Gunmen and suicide bombers have attacked security bases in Homs, western Syria, killing at least 32.
State TV said the local head of military intelligence was among the dead and some reports say more than 40 died. Jihadist group Tahrir al-Sham said it carried out the attacks.
Homs has been under government control since December 2015 when rebels left under a ceasefire deal.
Syria’s government said the attacks would not go unanswered.
Its UN Ambassador Bashar al-Jaafari, who leads the government delegation at peace talks in Geneva, said they were a message to the talks from the sponsors of terrorism.
He demanded that all opposition groups present denounce the violence, saying direct talks could only be held with a unified opposition.
Syria’s main opposition camp later said that it condemned all terrorist operations committed by terrorist groups.
UN special envoy Staffan de Mistura said he hoped the attacks would not affect the talks.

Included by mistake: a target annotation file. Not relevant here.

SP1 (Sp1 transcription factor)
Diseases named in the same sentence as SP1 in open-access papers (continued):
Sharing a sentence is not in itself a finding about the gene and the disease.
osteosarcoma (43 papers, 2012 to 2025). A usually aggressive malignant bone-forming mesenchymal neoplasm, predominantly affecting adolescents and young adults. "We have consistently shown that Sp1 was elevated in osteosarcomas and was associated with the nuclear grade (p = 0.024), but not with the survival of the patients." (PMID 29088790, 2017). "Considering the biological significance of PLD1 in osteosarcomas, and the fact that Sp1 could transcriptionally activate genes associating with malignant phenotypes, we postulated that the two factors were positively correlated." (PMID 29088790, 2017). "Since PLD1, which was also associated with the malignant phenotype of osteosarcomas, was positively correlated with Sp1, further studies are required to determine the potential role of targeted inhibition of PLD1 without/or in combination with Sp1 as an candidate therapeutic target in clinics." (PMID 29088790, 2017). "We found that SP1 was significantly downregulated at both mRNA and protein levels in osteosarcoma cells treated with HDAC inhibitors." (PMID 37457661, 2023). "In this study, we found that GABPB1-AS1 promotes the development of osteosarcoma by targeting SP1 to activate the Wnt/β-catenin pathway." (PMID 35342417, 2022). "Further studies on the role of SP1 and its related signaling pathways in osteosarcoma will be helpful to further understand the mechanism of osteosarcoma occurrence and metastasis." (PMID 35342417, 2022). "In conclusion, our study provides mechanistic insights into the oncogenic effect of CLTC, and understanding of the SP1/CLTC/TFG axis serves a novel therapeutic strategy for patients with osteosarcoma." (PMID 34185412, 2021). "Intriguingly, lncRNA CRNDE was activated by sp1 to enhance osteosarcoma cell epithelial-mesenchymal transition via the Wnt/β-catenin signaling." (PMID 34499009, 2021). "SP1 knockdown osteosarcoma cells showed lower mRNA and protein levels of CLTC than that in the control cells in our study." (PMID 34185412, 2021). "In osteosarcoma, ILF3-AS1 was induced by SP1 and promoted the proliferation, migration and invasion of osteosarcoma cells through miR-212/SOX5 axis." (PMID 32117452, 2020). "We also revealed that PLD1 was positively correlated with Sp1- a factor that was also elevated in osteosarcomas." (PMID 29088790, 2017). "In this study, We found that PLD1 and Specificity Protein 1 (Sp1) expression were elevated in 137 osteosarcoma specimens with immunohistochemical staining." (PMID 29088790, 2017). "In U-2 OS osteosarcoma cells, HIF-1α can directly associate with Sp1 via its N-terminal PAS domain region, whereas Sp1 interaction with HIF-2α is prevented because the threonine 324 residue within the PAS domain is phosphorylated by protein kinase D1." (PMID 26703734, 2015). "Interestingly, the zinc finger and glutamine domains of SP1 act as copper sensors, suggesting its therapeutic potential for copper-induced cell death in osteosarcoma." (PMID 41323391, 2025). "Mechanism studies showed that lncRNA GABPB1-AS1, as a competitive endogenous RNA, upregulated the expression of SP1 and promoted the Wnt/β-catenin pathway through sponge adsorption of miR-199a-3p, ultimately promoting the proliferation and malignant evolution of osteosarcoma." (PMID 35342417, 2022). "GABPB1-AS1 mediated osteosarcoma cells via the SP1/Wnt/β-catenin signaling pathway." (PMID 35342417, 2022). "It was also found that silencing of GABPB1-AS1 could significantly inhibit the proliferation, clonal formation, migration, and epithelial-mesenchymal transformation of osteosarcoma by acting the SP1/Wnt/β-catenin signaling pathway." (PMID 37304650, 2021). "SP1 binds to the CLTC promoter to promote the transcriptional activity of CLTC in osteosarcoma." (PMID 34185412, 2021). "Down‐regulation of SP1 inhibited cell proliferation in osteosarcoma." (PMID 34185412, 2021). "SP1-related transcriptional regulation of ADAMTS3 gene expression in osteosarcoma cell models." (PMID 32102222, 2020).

“It was tragic, terrible, and that’s why, you know, I’m expecting during these talks unfortunately spoilers,” he said.
“Every time we had talk, or negotiation, there was always someone who tried to spoil it. We were expecting that,” he noted.
Tahrir al Sham which is led by al-Qaeda’s former affiliate in Syria, is part of neither the current ceasefire nor the peace talks.
The Syrian Observatory for Human Rights, a monitoring group, said attackers targeted the headquarters of military security in the city and also a branch of state security.
The attacks took place in the heavily guarded Ghouta and Mahatta districts.
State TV said provincial army intelligence chief General Hassan Daabul, a close associate of President Bashar al-Assad, was among the dead.
After the attacks, government planes carried out air strikes on the last opposition enclave in Homs, though rebels there are not connected to Tahrir al-Sham.
The jihadists said five of their fighters had taken part in the assault.
The group was formed when Jabhat Fateh al-Sham, known as the Nusra Front until it broke off formal ties with al-Qaeda last July, merged with four smaller Syrian factions.
Earlier this month it announced that its leader was Hashim al-Sheikh, who previously served as head of the powerful Islamist rebel group, Ahrar al-Sham.